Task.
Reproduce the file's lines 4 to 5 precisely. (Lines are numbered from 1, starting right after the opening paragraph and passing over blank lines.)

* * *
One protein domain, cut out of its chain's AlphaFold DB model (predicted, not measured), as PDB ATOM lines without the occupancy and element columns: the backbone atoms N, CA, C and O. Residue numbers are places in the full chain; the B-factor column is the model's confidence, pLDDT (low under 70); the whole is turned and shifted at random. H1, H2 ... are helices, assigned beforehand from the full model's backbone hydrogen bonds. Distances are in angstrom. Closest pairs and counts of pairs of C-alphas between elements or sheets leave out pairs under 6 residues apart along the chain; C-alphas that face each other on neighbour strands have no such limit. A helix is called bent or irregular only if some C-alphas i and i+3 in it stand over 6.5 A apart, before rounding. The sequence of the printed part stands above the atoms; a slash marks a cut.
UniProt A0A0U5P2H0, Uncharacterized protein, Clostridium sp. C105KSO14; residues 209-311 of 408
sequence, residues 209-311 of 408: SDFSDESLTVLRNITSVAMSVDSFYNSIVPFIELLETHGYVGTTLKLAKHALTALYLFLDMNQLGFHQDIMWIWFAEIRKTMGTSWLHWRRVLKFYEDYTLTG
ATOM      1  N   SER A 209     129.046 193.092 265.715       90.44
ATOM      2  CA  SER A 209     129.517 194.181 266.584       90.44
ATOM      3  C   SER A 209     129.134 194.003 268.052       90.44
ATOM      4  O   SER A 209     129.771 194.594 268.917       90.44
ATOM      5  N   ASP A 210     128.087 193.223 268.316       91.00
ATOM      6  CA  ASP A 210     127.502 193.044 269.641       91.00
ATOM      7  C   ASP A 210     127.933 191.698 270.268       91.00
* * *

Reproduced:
ATOM      2  CA  SER A 209     129.517 194.181 266.584       90.44
ATOM      3  C   SER A 209     129.134 194.003 268.052       90.44